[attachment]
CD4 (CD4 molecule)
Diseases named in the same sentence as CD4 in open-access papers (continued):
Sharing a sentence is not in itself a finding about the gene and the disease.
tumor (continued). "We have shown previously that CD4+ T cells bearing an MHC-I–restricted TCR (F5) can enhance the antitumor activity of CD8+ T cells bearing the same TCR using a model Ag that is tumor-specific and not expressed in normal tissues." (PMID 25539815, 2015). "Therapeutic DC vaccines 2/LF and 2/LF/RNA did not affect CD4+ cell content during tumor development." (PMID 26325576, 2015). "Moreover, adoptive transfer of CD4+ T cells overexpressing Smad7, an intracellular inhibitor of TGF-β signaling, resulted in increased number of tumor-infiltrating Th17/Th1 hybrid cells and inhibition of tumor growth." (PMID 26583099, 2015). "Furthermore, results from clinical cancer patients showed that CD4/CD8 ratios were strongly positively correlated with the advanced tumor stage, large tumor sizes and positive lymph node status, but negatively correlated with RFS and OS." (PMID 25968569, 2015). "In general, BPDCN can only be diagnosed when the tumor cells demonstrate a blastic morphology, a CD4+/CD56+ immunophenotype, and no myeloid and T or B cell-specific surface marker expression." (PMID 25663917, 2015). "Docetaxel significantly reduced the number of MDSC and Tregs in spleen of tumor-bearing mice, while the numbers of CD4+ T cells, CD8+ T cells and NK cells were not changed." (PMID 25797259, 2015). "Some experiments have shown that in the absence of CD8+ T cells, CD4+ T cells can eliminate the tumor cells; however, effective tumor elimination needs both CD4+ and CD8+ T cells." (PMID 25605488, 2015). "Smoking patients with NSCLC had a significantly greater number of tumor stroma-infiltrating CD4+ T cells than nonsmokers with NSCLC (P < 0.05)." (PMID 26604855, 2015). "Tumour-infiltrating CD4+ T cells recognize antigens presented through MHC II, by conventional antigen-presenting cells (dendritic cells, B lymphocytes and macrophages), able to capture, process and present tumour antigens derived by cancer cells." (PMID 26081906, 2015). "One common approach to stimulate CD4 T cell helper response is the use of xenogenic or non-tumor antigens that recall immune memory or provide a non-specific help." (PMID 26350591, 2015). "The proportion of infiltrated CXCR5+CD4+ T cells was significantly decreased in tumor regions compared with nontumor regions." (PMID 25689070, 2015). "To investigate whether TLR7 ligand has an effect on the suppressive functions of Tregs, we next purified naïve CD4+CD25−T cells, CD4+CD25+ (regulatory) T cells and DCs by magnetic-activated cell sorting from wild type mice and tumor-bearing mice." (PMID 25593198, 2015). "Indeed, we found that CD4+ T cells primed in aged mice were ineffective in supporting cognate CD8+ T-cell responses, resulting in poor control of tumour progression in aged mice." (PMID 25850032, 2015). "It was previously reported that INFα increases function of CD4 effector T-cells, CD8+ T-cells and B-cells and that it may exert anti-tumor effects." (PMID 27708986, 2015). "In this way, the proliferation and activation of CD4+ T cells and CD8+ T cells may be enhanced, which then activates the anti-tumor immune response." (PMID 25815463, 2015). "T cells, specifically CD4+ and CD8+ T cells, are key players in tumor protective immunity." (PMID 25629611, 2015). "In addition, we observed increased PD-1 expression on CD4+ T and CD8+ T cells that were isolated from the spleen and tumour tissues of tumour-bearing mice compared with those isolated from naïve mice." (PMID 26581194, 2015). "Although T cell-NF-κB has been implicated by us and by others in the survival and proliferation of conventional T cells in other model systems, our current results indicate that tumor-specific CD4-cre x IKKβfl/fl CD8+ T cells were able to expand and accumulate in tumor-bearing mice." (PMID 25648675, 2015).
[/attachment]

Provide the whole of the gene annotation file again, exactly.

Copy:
CD4 (CD4 molecule)
Diseases named in the same sentence as CD4 in open-access papers (continued):
Sharing a sentence is not in itself a finding about the gene and the disease.
tumor (continued). "We have shown previously that CD4+ T cells bearing an MHC-I–restricted TCR (F5) can enhance the antitumor activity of CD8+ T cells bearing the same TCR using a model Ag that is tumor-specific and not expressed in normal tissues." (PMID 25539815, 2015). "Therapeutic DC vaccines 2/LF and 2/LF/RNA did not affect CD4+ cell content during tumor development." (PMID 26325576, 2015). "Moreover, adoptive transfer of CD4+ T cells overexpressing Smad7, an intracellular inhibitor of TGF-β signaling, resulted in increased number of tumor-infiltrating Th17/Th1 hybrid cells and inhibition of tumor growth." (PMID 26583099, 2015). "Furthermore, results from clinical cancer patients showed that CD4/CD8 ratios were strongly positively correlated with the advanced tumor stage, large tumor sizes and positive lymph node status, but negatively correlated with RFS and OS." (PMID 25968569, 2015). "In general, BPDCN can only be diagnosed when the tumor cells demonstrate a blastic morphology, a CD4+/CD56+ immunophenotype, and no myeloid and T or B cell-specific surface marker expression." (PMID 25663917, 2015). "Docetaxel significantly reduced the number of MDSC and Tregs in spleen of tumor-bearing mice, while the numbers of CD4+ T cells, CD8+ T cells and NK cells were not changed." (PMID 25797259, 2015). "Some experiments have shown that in the absence of CD8+ T cells, CD4+ T cells can eliminate the tumor cells; however, effective tumor elimination needs both CD4+ and CD8+ T cells." (PMID 25605488, 2015). "Smoking patients with NSCLC had a significantly greater number of tumor stroma-infiltrating CD4+ T cells than nonsmokers with NSCLC (P < 0.05)." (PMID 26604855, 2015). "Tumour-infiltrating CD4+ T cells recognize antigens presented through MHC II, by conventional antigen-presenting cells (dendritic cells, B lymphocytes and macrophages), able to capture, process and present tumour antigens derived by cancer cells." (PMID 26081906, 2015). "One common approach to stimulate CD4 T cell helper response is the use of xenogenic or non-tumor antigens that recall immune memory or provide a non-specific help." (PMID 26350591, 2015). "The proportion of infiltrated CXCR5+CD4+ T cells was significantly decreased in tumor regions compared with nontumor regions." (PMID 25689070, 2015). "To investigate whether TLR7 ligand has an effect on the suppressive functions of Tregs, we next purified naïve CD4+CD25−T cells, CD4+CD25+ (regulatory) T cells and DCs by magnetic-activated cell sorting from wild type mice and tumor-bearing mice." (PMID 25593198, 2015). "Indeed, we found that CD4+ T cells primed in aged mice were ineffective in supporting cognate CD8+ T-cell responses, resulting in poor control of tumour progression in aged mice." (PMID 25850032, 2015). "It was previously reported that INFα increases function of CD4 effector T-cells, CD8+ T-cells and B-cells and that it may exert anti-tumor effects." (PMID 27708986, 2015). "In this way, the proliferation and activation of CD4+ T cells and CD8+ T cells may be enhanced, which then activates the anti-tumor immune response." (PMID 25815463, 2015). "T cells, specifically CD4+ and CD8+ T cells, are key players in tumor protective immunity." (PMID 25629611, 2015). "In addition, we observed increased PD-1 expression on CD4+ T and CD8+ T cells that were isolated from the spleen and tumour tissues of tumour-bearing mice compared with those isolated from naïve mice." (PMID 26581194, 2015). "Although T cell-NF-κB has been implicated by us and by others in the survival and proliferation of conventional T cells in other model systems, our current results indicate that tumor-specific CD4-cre x IKKβfl/fl CD8+ T cells were able to expand and accumulate in tumor-bearing mice." (PMID 25648675, 2015).